Asbestos has been long sought after for its excellent heat resistance, versatility, strength, and affordability. Asbestos became increasingly popular during the 19th century, but it soon became apparent that it was the cause of a multitude of health problems. Asbestos exposure can lead to mesothelioma and other asbestos-related cancers. Asbestos use was finally banned in the United States in 1978. However, builders and manufacturers were still allowed to use the rest of their supply, meaning homes built as late as 1986 may still contain asbestos. In the United States, reports show that up to 30 million homes and commercial buildings consist of some form of asbestos-containing material.
The daunting process of asbestos abatement and removal is now a multi-billion dollar industry. Asbestos removal should only be handled by a licensed asbestos removal contractor. Often times, disturbing asbestos containing materials can be more hazardous than simply leaving them alone. Materials in good condition should generally not be touched. If asbestos does pose a threat, than either repair or removal is considered. Only a licensed professional can test for asbestos and assess whether or not removal is safe and necessary. There are strict federal and state guidelines that need to be followed for the handling, removal and disposal of asbestos. Asbestos can be found in many areas of buildings and homes such as:
- Roofing, shingles
- Wall insulation
If you suspect that asbestos is in your home, have a licensed asbestos removal contractor come and test for it. A home inspection will be conducted, samples of material will be tested, and recommendations will be made on how to handle removal. Actual removal is generally a last resort because of the potential health risks involved. Disturbing asbestos materials during the removal process can cause fibers to become airborne, where they can be inhaled or ingested. If damaged material is found in your home, there are two options, which are removal or repair.
Asbestos repair can be done in the following ways:
- Encapsulation – Asbestos materials will be coated with a sealant to keep fibers from becoming airborne.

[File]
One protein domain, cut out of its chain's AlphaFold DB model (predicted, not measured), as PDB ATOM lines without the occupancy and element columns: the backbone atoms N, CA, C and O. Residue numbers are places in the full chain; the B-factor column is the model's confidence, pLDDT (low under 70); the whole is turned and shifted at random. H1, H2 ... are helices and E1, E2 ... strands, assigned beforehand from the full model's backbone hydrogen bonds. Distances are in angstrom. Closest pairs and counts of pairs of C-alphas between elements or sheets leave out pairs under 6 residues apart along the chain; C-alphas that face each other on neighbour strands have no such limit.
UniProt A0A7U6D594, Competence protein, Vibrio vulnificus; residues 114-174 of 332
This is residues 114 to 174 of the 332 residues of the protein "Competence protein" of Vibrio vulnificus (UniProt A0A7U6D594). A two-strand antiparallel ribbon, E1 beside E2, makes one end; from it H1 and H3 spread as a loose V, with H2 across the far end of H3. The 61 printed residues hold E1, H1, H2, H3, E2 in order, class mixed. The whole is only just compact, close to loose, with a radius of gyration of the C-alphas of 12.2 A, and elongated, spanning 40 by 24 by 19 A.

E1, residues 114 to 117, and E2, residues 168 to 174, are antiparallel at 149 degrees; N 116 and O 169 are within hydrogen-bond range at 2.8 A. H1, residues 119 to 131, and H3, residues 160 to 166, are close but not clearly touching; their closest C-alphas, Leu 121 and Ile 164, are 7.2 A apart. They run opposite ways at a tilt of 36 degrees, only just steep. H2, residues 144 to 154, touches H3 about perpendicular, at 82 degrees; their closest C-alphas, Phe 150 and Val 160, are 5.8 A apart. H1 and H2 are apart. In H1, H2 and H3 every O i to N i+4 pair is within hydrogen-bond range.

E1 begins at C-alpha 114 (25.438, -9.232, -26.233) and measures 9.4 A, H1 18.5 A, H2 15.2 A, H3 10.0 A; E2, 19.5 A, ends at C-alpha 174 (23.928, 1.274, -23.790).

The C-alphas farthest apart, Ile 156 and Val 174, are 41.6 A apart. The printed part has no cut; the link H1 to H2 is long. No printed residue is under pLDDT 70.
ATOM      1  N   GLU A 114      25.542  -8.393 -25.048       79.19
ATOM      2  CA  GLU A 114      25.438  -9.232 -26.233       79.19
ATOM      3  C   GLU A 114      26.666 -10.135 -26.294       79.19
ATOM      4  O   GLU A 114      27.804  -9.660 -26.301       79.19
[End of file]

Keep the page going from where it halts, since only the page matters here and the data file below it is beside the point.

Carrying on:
- Enclosure – Asbestos materials are covered with an airtight material to prevent the release of fibers into the air.
There are strict state and federal guidelines that must be adhered to for safe asbestos removal. The federal government offers training courses for licensed professionals to perform the following steps:
- The area is sealed off typically with plastic sheeting to keep fibers from getting into other areas. Taped seals are double checked to make sure that fibers cannot escape.
- HEPA air filters are placed in the work area and clean air exhaust ducts are installed outside of the area. The HEPA filters clean the air within the work area, while the exhaust ducts clean the air just outside while trapping any stray fibers that may have escaped.
- Workers are instructed to wear a protective suit and respirators while removing asbestos material.
- The work area is tightly secured. When asbestos removal begins unauthorized individuals may not enter the work space.
- In-progress inspections are performed to ensure that all asbestos materials were completely removed. Asbestos materials are place in double plastic bags 6 mil thick.
- After removal is complete, the work area is cleaned with HEPA vacuums and wiped down.
When removed, asbestos materials must be placed in a sealed dumpster and disposed of at an approved asbestos disposal site. A DTSC certificate must accompany the asbestos materials so that it is properly labeled as toxic, hazardous waste. Proper disposal is very important to ensure that asbestos materials are undisturbed and do not pose any further health hazards.